I am a Luger collector, however I know very little about the 9MM cartridge. I have acquired a full box of 9MM cartridges manufactured by Rheinisch-Westfalische Sprengstof AG of Nurnberg Germany. The headstamps read 9MM 1935 RWS. The box is yellow cardboard, in excellant condition. Writing on the box is SINOXID selbstlade pistole Ganzmantel- Geschoss, around a drawing of a cartridge with STEYR in large font underneath. The top and bottom of the box are highlighted with a black stripe, 50 patronen on top and marca avion on the bottom. I am hoping that some one can enlighten me as to the value if any of this ammunition and perhaps a little history. Thank you, Craig
Craig - the ammunition you describe was brought into the United States, primarily from Chile where they had used the Steyr Pistol, some years ago in shooting quantity. I do not think the ammunition in question has a lot more than shooting value.
However, unless altered from its original state, this ammunition is not 9 x 19mm Parabellum(Luger), but rather 9 x 23mm Steyr. The Luger pistol was never chambered for this cartridge. It was developed in Austria for the Steyr Model 1911/1912 pistol, popularly referred to as the “Steyr Hahn” pistol.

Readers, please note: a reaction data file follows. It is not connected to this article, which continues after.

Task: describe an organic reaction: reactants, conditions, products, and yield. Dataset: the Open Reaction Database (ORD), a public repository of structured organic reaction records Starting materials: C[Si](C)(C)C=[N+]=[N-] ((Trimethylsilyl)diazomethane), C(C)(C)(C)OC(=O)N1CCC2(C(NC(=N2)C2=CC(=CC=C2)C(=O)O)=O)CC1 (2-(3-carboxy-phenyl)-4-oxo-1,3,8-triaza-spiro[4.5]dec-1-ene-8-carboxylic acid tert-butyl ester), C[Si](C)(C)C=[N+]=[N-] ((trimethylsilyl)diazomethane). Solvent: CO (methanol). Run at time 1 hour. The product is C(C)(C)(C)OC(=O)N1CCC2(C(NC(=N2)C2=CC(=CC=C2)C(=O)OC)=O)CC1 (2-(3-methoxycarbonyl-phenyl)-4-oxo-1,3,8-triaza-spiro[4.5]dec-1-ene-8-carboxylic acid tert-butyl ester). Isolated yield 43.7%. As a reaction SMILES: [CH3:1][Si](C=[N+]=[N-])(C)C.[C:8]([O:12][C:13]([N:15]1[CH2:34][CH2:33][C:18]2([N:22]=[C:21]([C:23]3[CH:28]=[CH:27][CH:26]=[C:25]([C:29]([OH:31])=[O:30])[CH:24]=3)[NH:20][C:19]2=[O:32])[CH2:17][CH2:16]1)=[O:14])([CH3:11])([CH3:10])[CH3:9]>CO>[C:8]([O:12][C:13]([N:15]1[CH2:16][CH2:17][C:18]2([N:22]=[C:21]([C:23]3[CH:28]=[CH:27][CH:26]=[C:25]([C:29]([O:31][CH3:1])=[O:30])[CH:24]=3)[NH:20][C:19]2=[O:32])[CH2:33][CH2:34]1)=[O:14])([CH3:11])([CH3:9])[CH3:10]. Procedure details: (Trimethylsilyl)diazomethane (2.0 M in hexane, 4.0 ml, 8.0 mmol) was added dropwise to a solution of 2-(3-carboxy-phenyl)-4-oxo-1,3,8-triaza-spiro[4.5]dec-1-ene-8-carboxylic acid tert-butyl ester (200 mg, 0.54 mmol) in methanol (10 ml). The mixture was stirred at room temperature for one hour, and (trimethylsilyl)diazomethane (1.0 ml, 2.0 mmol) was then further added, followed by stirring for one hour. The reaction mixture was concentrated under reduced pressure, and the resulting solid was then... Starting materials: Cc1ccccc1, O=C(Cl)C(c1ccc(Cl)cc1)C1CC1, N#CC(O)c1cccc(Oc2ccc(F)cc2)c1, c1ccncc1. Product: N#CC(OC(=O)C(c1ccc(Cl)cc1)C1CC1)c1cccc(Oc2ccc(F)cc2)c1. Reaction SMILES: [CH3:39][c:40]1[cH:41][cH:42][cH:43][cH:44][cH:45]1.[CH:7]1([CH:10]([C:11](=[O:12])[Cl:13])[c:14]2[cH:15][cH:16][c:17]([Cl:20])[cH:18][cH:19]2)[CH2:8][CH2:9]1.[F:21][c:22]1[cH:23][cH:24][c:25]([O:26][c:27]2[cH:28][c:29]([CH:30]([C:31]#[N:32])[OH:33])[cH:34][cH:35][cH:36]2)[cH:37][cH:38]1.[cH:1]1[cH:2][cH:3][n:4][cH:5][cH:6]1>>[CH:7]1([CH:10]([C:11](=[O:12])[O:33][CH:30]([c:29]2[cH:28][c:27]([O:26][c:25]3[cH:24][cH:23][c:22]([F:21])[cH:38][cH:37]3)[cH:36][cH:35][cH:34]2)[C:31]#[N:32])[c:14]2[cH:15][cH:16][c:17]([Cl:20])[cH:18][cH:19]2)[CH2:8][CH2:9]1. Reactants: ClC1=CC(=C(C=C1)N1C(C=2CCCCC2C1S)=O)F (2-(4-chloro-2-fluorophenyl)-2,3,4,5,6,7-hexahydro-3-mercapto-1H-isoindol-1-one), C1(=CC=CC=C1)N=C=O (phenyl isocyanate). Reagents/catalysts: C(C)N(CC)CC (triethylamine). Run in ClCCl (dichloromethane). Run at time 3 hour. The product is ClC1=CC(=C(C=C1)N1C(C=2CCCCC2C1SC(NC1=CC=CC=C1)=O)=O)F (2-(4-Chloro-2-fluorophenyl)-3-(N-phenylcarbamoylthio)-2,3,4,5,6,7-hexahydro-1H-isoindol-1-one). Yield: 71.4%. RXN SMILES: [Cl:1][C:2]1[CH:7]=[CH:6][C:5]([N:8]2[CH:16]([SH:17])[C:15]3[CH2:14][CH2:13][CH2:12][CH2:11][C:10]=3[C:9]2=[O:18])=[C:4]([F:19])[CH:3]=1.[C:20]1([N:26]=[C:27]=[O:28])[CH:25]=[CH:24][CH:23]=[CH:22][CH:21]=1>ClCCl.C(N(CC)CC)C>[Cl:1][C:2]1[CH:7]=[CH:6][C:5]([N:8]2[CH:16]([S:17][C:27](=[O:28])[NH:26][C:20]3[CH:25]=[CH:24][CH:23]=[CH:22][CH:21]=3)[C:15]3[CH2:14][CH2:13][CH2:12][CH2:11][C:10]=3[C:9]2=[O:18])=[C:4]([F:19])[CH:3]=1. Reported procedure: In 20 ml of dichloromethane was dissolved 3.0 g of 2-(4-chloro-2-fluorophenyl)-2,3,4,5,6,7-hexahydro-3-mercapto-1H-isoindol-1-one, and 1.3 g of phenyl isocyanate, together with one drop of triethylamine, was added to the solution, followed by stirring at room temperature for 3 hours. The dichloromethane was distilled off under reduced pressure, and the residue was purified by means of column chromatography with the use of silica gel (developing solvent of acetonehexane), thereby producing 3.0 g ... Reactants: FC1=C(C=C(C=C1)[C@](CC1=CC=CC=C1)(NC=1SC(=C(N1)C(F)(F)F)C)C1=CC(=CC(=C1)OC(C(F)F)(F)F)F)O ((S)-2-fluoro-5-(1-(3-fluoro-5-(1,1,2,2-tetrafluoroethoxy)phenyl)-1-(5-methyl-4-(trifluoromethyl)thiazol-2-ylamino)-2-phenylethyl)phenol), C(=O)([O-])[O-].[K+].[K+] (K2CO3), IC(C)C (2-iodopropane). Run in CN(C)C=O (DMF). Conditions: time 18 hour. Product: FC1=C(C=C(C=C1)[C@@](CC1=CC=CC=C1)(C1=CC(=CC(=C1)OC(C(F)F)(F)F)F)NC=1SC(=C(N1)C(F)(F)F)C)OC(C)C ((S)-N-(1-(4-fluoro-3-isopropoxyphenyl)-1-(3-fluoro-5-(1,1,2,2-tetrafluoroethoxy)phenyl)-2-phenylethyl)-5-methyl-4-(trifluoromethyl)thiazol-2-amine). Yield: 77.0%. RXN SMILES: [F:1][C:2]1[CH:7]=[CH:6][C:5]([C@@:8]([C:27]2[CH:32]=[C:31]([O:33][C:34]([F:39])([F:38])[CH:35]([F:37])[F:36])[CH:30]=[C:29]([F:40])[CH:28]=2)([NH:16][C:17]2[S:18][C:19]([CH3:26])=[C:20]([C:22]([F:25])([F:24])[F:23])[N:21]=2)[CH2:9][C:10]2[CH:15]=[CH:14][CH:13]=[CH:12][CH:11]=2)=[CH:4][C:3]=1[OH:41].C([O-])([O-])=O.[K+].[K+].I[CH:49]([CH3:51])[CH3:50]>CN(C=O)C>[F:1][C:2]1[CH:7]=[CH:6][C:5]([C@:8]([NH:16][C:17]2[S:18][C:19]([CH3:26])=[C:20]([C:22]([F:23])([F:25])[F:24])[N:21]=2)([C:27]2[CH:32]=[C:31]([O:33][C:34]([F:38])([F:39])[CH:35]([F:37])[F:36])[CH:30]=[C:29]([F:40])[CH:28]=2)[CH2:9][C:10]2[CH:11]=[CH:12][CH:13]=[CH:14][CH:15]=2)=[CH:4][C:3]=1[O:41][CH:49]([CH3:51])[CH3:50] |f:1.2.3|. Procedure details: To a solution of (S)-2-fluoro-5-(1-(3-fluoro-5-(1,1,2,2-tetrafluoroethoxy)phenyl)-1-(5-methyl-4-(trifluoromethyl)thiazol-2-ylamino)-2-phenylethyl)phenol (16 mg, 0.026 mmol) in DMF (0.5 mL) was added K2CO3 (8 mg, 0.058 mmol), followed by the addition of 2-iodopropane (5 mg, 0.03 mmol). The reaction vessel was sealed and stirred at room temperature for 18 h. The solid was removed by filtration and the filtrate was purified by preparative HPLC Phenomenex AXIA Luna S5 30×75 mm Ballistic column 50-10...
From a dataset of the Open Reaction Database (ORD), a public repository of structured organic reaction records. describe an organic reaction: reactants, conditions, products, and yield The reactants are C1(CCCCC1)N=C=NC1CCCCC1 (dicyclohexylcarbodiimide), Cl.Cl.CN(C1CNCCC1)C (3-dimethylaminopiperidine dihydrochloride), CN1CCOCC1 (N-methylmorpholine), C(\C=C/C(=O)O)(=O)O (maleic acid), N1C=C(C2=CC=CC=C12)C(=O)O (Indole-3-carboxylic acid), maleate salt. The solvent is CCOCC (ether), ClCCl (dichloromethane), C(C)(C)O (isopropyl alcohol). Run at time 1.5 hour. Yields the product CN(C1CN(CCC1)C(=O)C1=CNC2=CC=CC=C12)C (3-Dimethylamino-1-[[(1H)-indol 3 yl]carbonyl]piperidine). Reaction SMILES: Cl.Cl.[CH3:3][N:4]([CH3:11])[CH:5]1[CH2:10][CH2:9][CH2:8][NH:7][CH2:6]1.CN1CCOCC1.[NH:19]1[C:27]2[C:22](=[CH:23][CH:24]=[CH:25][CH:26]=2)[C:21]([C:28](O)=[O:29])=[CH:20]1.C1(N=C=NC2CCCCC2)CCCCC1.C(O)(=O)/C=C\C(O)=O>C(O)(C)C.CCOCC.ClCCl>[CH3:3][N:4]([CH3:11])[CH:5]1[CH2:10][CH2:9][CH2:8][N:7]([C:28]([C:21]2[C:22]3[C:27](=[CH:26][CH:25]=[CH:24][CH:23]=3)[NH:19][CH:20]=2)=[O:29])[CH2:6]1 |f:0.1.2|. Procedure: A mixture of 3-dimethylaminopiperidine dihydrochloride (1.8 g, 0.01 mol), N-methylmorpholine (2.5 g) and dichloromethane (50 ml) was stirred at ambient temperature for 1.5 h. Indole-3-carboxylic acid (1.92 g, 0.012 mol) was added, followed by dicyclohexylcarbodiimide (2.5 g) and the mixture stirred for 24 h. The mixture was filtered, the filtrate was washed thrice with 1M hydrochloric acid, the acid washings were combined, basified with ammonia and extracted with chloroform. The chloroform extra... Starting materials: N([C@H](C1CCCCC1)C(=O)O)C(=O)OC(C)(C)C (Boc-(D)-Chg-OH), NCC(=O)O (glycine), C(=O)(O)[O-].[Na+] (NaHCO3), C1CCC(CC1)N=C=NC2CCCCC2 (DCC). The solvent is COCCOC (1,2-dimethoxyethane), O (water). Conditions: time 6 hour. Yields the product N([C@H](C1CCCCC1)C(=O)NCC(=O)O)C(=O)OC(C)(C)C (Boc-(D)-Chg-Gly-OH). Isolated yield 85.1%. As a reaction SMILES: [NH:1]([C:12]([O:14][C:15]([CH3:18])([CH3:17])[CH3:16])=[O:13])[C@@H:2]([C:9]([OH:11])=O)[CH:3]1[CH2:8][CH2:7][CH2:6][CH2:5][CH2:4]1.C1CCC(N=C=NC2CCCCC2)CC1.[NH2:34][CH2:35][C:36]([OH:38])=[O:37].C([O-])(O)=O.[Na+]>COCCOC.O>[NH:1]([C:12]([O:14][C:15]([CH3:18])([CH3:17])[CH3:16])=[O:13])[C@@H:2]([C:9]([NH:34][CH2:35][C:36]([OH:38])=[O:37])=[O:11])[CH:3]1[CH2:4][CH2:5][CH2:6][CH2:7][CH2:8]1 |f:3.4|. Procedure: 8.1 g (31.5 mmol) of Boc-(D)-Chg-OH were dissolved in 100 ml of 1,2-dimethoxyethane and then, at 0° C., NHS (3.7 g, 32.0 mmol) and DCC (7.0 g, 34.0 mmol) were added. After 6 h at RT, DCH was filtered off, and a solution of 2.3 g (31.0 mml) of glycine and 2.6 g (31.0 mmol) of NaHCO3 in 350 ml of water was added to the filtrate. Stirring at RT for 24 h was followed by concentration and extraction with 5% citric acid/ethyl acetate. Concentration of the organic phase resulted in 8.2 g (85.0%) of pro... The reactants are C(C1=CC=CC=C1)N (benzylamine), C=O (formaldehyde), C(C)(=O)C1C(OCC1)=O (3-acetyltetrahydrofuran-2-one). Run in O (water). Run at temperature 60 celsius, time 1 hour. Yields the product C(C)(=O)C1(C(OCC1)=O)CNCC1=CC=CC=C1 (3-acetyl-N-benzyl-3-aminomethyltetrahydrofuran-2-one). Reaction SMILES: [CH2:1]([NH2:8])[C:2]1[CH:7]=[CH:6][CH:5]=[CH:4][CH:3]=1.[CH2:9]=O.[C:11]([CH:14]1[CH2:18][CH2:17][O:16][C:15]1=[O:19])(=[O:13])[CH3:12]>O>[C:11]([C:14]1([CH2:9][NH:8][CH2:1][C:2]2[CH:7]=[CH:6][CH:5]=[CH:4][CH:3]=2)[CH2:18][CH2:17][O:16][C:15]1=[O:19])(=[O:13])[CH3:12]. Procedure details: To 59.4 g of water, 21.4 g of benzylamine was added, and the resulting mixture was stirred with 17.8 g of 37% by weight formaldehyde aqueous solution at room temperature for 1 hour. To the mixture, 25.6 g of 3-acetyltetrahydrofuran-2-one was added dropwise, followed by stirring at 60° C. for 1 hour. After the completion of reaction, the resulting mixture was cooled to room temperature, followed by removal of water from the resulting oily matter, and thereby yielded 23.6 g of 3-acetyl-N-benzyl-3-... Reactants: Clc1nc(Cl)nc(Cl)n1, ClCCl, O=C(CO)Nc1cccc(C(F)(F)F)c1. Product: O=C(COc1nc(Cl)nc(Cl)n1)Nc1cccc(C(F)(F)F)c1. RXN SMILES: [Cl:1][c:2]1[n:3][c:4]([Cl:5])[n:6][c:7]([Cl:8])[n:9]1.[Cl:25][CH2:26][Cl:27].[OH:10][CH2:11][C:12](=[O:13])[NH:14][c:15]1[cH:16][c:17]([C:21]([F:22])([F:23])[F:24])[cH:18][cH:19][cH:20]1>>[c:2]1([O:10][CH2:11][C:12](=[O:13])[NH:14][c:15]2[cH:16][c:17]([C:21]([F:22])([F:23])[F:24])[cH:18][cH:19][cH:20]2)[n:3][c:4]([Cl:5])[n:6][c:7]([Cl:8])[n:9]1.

I mention “altered state” because I have seen some of this ammunition converted by some ammunition maker, probably a commercial reloader, to 9mm Parabellum. In that form, it is a novelty that most U.S. 9mm cartridge collectors would keep as an American alteration of an Austrian cartridge, but would never command any real collector’s price in that form. It was an expedient for making saleable ammunition that obviously was not moving off the shelf, due to too big a supply for the few people who shot the original 9 x 23mm Steyr cartridge.
To check which caliber your ammo is now, just measure the case length, will be from about 22.5m/m to 22.9m/m if it is still original, and approximately 19m/m if it has been converted.